If you’ve had a gift card sitting in your draw all year long collecting dust, consider regifting it to save yourself money. Yet another alternative is to use the gift card to purchase holiday presents.
Many retailers participate with credit cards to increase cash back during holiday promotions. Check your credit card resources for those special increases, advises Ashley Dull, credit strategist at CardRates.com.
Various online marketplaces such as Raise.com sell discounted gift cards. The site has more than 4,000 brands available (including such top names as Express, J.Crew, Nike, Reebok, Target and even Airbnb). There are even Southwest Airlines gift cards available through Raise.com. Consumers can save an average of 10 percent on gift cards purchased via Raise. Want to earn extra cash for the holidays with your unused gift cards? You can also sell gift cards on Raise.
If your home or apartment doesn’t have enough space to host a party and you live somewhere warm, consider hosting a gathering at a local park, a public lake or beach, suggests Caponera of Promocodes.com. “Pack up your holiday meal in a large insulated bag, which works well to keep food either hot or cold, grab a few blankets in case it gets chilly, connect your phone to your Bluetooth speaker and you’ll be all set,” says Caponera.
While on the topic of holiday parties, don’t feel as though you have to provide all the food when hosting a gathering. Instead, offer to have friends over at your house or apartment, but suggest a potluck gathering where everyone brings a different dish to be shared. “To simplify the planning process, email a list to your guests for everyone to assign themselves to a category to bring, such as appetizers, veggies, or dessert,” Caponera says.
One last bit of advice for parties — providing all the holiday beverages can be yet another budget buster. One way around this is to make your party BYOB. “You provide the party location, finger foods, music and decor, and ask your guest to each bring one beverage item to contribute to your bar,” Caponera suggests. “This will help to keep your costs down without skimping on drinks for the whole party.”
It’s no secret that eating out at restaurants during the holidays can be a pricey affair. Rather than pay full price for your meals, do some advance legwork by visiting sites such as GiftCardGranny, which offers discounted restaurant gift cards at a variety of popular dining spots, Caponera says. “It’s perfect for keeping your holiday date nights within budget.”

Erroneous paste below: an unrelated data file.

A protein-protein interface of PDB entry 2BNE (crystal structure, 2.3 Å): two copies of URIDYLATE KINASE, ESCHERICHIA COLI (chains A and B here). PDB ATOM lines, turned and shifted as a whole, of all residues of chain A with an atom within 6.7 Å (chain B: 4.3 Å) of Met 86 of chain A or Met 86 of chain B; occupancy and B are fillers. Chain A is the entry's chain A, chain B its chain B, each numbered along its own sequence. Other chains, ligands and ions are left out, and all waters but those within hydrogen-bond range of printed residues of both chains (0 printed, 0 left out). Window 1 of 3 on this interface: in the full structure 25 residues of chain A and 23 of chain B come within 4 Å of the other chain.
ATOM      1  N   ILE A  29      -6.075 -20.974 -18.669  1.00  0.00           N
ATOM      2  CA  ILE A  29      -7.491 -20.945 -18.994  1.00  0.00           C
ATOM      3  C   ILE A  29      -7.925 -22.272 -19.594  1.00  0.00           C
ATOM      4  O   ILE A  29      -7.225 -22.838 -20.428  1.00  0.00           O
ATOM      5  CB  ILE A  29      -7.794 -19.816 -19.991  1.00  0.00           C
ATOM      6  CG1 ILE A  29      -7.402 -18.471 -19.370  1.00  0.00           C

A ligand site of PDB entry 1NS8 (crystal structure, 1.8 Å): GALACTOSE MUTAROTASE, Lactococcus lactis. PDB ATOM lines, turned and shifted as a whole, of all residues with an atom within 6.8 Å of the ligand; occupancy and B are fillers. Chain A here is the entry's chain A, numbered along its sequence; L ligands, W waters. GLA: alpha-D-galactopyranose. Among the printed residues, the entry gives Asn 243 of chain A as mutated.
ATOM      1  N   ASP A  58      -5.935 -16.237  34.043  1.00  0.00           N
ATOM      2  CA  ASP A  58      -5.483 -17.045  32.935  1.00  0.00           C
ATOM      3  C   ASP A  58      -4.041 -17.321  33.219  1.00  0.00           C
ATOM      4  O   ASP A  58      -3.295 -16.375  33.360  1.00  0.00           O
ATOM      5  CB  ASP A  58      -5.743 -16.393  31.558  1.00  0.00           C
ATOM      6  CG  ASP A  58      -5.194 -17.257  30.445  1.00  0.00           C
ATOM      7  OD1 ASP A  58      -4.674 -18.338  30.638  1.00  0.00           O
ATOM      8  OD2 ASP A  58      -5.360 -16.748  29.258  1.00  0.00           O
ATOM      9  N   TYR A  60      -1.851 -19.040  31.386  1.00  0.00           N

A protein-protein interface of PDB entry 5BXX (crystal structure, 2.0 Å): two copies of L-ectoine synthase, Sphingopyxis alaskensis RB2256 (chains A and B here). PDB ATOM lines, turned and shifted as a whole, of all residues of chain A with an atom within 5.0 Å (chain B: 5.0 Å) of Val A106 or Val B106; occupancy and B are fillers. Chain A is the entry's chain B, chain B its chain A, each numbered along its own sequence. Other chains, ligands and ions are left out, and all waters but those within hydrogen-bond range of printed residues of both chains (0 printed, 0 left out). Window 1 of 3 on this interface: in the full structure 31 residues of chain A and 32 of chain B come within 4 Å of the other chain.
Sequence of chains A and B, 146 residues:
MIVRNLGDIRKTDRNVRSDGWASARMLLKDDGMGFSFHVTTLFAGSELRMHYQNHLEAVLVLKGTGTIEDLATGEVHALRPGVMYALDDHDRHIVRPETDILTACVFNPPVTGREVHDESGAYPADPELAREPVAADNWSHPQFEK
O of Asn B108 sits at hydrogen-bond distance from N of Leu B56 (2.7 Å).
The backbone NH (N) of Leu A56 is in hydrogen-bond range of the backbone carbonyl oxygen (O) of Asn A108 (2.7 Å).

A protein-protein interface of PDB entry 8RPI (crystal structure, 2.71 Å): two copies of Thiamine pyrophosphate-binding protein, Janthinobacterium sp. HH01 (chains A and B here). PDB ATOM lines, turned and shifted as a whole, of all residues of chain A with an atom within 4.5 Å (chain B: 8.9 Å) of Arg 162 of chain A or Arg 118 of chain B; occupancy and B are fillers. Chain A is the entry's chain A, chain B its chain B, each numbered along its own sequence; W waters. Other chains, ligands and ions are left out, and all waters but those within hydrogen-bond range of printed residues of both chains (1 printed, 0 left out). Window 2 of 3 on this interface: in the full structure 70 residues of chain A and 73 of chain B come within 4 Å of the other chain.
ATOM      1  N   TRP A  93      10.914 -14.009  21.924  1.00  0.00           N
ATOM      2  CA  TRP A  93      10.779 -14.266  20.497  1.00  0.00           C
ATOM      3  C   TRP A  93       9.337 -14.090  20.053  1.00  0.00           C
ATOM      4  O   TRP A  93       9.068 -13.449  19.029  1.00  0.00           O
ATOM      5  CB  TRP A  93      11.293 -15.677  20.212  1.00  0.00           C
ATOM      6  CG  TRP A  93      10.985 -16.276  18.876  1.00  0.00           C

Family pictures can be a thoughtful and budget friendly gift. Do you have photos of your family’s cherished memories tucked in a drawer or closet around your home? Invest in a frame for the picture and give it to a family member who will enjoy it.
No need to run to the store and spend a small fortune on items to decorate each holiday season. Instead, try making decorations from common items around your house, or items you might otherwise discard. String together popcorn and dried cherries to decorate your Christmas tree instead of buying garland or have your children make decorations with construction paper, glue and crayons, they can even decorate old mason jar lids. Need more inspiration? Check out Pinterest.
By ordering decorating and wrapping supplies from wholesale sites used by event planners and other professionals, you can significantly reduce your out-of-pocket costs. Sites such as papermart.com and nashvillewraps.com offer bulk items for about one-third less than they sell for at craft stores.
By carefully selecting when you fly during the holidays, you can save quite a bit of money. For instance, if you don’t mind showing up right before dinner, Thanksgiving Day can be a more affordable day to travel, saving you as much as 21 percent over peak booking prices. As for flying home, whatever you do, avoid the Sunday after Thanksgiving, one of the most expensive travel days of the year. Christmas Eve and Christmas Day are also days when it’s possible to score a discount on flying.
Saving money on travel during the busy holiday season also requires being flexible with your travel days. Sometimes flying one day earlier or later can make a huge difference, as can flying to or from alternative airports in large cities that have multiple options.
Planes may be the fastest method of travel, but they’re certainly not the only option. Consider taking a train if time allows during the holidays, which can make for a particularly memorable experience for young children. A handful of long distance ridesharing services have also popped up in recent years, including Ridesharing.com and Haydash.com.
Remember that nothing is more important than protecting your well-being — physical, mental, emotional, and financial, says Gallegos of Freedom Debt Relief. “Finances contribute significantly to holiday stress, perhaps this year more than ever,” Gallegos emphasizes. “From a financial perspective, if you safeguard your budget, you'll make it through the holidays with less stress and a clearer conscience — which will bring plenty of joy, now and in the New Year.”